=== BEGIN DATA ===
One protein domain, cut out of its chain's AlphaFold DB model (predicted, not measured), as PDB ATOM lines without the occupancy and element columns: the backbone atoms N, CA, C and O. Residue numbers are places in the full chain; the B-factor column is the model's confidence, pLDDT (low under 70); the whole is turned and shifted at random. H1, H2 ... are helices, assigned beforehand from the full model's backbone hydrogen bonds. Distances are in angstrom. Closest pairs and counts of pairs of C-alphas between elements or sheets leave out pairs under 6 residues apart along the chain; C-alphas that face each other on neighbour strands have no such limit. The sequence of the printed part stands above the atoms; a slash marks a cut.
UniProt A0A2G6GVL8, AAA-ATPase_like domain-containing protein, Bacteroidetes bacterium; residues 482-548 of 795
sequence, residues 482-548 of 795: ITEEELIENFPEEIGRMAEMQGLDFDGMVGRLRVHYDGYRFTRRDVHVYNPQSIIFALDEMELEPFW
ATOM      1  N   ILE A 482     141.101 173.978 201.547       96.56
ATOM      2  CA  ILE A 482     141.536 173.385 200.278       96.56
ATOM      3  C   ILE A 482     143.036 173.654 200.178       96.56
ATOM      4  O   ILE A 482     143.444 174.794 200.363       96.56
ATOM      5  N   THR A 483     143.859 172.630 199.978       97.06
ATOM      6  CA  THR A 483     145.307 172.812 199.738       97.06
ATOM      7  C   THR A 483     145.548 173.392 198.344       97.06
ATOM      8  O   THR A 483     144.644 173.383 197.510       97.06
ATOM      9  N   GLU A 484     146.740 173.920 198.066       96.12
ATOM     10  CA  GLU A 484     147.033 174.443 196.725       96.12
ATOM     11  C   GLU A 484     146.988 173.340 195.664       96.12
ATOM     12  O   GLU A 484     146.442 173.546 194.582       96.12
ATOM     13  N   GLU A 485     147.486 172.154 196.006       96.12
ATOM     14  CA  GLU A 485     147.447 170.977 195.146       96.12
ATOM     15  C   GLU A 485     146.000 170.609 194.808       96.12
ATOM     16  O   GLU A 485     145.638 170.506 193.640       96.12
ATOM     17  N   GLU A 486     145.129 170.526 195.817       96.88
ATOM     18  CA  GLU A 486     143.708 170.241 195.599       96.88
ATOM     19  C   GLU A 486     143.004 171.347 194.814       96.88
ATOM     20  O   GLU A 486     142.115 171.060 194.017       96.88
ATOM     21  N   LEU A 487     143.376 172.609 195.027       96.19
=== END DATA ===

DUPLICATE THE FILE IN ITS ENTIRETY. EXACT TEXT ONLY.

One protein domain, cut out of its chain's AlphaFold DB model (predicted, not measured), as PDB ATOM lines without the occupancy and element columns: the backbone atoms N, CA, C and O. Residue numbers are places in the full chain; the B-factor column is the model's confidence, pLDDT (low under 70); the whole is turned and shifted at random. H1, H2 ... are helices, assigned beforehand from the full model's backbone hydrogen bonds. Distances are in angstrom. Closest pairs and counts of pairs of C-alphas between elements or sheets leave out pairs under 6 residues apart along the chain; C-alphas that face each other on neighbour strands have no such limit. The sequence of the printed part stands above the atoms; a slash marks a cut.
UniProt A0A2G6GVL8, AAA-ATPase_like domain-containing protein, Bacteroidetes bacterium; residues 482-548 of 795
sequence, residues 482-548 of 795: ITEEELIENFPEEIGRMAEMQGLDFDGMVGRLRVHYDGYRFTRRDVHVYNPQSIIFALDEMELEPFW
ATOM      1  N   ILE A 482     141.101 173.978 201.547       96.56
ATOM      2  CA  ILE A 482     141.536 173.385 200.278       96.56
ATOM      3  C   ILE A 482     143.036 173.654 200.178       96.56
ATOM      4  O   ILE A 482     143.444 174.794 200.363       96.56
ATOM      5  N   THR A 483     143.859 172.630 199.978       97.06
ATOM      6  CA  THR A 483     145.307 172.812 199.738       97.06
ATOM      7  C   THR A 483     145.548 173.392 198.344       97.06
ATOM      8  O   THR A 483     144.644 173.383 197.510       97.06
ATOM      9  N   GLU A 484     146.740 173.920 198.066       96.12
ATOM     10  CA  GLU A 484     147.033 174.443 196.725       96.12
ATOM     11  C   GLU A 484     146.988 173.340 195.664       96.12
ATOM     12  O   GLU A 484     146.442 173.546 194.582       96.12
ATOM     13  N   GLU A 485     147.486 172.154 196.006       96.12
ATOM     14  CA  GLU A 485     147.447 170.977 195.146       96.12
ATOM     15  C   GLU A 485     146.000 170.609 194.808       96.12
ATOM     16  O   GLU A 485     145.638 170.506 193.640       96.12
ATOM     17  N   GLU A 486     145.129 170.526 195.817       96.88
ATOM     18  CA  GLU A 486     143.708 170.241 195.599       96.88
ATOM     19  C   GLU A 486     143.004 171.347 194.814       96.88
ATOM     20  O   GLU A 486     142.115 171.060 194.017       96.88
ATOM     21  N   LEU A 487     143.376 172.609 195.027       96.19